What a beautiful weekend!!
I thoroughly enjoyed not having plans and time to play with both horses all 3 days. I am always amazed at how consistency really makes for fast progress! Also, interestingly enough I am working on the same tasks with both horses right now. The contrast between Rogan and Sunny is educational. Rogan understands all the movements I am asking for (through our previous training) but physically struggles - he is built very downhill and has very low set neck -almost a ewe neck; he is very stiff and heavy in his movement. He also has some anxiety from my previous attempts to teach him things (thank you Rogan for helping me learn and improve!). Sunny is much more athletic and fluid, but is still learning what I am asking for and how to do the movements. The increased fluidity, relaxation, and understanding for both horses over 3 days is wonderful.
I love riding bareback for fine-tuned arena work. I am using a Equi-Pedic saddle pad underneath a Parelli bareback for a little protection for the horse's back and a little grip for me. I can really feel if the back is lifting or if the horse has a little tension or brace that we need to work out; this is much harder for me to feel in the saddle at this point in my learning. Rogan tends to 'cheat' and visually put his head/neck in a 'frame' but not actually have a relaxed and lifted back. When I ride him bareback I can feel this instantly and then ask him to release his tension and lift. Rogan isn't very strong yet and can only really lift his back when his neck is around the horizontal position, when he tenses he typically raises his neck so I can gently ask him to lower it down again and then think 'lift' with my body and it works!! Sunny is getting really strong and seems to vascillate between an excellent lifted back and then a REALLY lifted back during certain movements which is fantastic, but also makes it hard to tell if he is always lifting as I am losing contrast, LOL! It is good to ride multiple horses!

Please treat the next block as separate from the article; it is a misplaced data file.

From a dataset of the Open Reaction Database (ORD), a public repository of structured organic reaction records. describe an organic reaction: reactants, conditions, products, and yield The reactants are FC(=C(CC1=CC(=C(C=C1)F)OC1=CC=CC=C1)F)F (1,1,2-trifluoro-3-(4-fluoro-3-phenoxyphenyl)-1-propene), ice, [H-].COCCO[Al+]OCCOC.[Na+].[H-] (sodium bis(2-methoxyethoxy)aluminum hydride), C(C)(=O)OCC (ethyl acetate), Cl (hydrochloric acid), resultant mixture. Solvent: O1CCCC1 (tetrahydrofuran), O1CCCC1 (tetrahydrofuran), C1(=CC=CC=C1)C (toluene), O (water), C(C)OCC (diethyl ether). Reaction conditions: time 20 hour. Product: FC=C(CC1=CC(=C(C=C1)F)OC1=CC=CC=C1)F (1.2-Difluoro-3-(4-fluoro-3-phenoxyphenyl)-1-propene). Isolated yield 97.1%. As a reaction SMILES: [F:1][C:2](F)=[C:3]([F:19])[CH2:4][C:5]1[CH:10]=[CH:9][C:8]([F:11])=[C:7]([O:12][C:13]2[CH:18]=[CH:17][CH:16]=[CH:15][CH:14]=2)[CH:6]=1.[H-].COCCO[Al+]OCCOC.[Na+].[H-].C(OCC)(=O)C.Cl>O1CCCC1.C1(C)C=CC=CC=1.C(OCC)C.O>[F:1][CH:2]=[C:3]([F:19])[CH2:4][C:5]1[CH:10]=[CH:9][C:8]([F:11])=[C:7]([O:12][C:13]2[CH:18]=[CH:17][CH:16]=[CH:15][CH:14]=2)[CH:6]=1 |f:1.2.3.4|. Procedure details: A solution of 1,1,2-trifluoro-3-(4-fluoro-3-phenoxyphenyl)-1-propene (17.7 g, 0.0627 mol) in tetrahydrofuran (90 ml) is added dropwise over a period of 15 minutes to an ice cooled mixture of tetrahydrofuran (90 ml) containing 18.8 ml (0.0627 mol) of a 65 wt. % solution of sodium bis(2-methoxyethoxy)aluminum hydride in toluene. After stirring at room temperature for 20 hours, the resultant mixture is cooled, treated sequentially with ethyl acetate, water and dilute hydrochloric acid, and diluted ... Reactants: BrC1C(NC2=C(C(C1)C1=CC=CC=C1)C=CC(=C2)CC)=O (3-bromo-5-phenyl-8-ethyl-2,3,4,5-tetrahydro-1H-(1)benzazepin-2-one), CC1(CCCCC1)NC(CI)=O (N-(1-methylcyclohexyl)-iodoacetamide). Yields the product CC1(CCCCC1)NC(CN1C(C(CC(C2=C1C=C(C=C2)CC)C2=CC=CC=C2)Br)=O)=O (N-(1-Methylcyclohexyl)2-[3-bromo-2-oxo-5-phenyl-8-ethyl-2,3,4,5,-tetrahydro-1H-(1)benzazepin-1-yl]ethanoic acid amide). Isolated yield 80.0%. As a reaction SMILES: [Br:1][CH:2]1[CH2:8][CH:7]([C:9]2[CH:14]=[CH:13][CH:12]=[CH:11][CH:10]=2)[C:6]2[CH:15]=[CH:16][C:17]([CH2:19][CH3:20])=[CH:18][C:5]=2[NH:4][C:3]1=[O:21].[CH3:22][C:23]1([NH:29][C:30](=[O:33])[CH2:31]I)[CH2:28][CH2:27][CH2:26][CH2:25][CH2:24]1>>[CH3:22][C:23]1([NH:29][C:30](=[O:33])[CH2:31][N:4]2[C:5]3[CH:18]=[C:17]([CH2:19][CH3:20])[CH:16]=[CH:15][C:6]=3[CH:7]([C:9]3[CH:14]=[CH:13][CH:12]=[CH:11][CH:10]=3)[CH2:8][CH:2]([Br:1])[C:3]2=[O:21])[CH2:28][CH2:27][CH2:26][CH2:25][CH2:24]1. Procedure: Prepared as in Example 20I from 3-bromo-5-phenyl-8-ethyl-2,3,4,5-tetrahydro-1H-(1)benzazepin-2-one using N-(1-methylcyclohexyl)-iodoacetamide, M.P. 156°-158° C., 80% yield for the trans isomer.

I am starting out both horses with neck stretches in hand and when mounted. Then with Sunny we are still playing with Spanish Walk, but at this point it is Spanish-Stand, LOL. He is continuously improving and we get 4 leg lifts in a row consistently under saddle but we are struggling with walking forward between. I am hopeful more practice and loads of praise will sort this out from Spanish-Stand to Spanish-Walk. Then I have been warming up with alternating between shoulder-in and haunches-in along the rail both directions; today I added in more half-pass. I used a barrel as an end-point to the half-pass; both horses quickly figured out the target and aimed themselves to it, half-passing over for a rest and treat at the barrel. I find horses are much more motivated and offer so much more when you give them a purpose such as 'we are going to that barrel with a cookie' rather than aimlessly repeating a movement along the rail. Today I also added in walk-pirouettes. Rogan really surprised me, he did several really nice 1/2 - 3/4 pirouettes -- this is where he shines because he understands what I am asking and since I had warmed him up well and his body was loosening he gave me some awesome relaxed and beautiful movements. Sunny doesn't understand this very well yet and accordingly I have to be very precise in my direction. However, when I do my job and prepare him correctly Sunny will consistently offer really nice 1/2 walk pirouettes. If I don't prepare him well he will do what just comes easier and step out with his hind end (a coke-bottle turn, rather than a pirouette). Today we got 3 really nice 1/2 walk pirouettes each direction (yay!!) What I love about this is both horses are so relaxed and on really light contact -- just enough to communicate, everything is so easy and smooth! The horses are relaxed, understand the communication, are physically capable and 'it' (the really cool fancy movement) just easily happens! No more "driving the horse into the bit"-- bleh, never ever again!!!! Thank you Theresa McManus and the many horses that have helped me learn!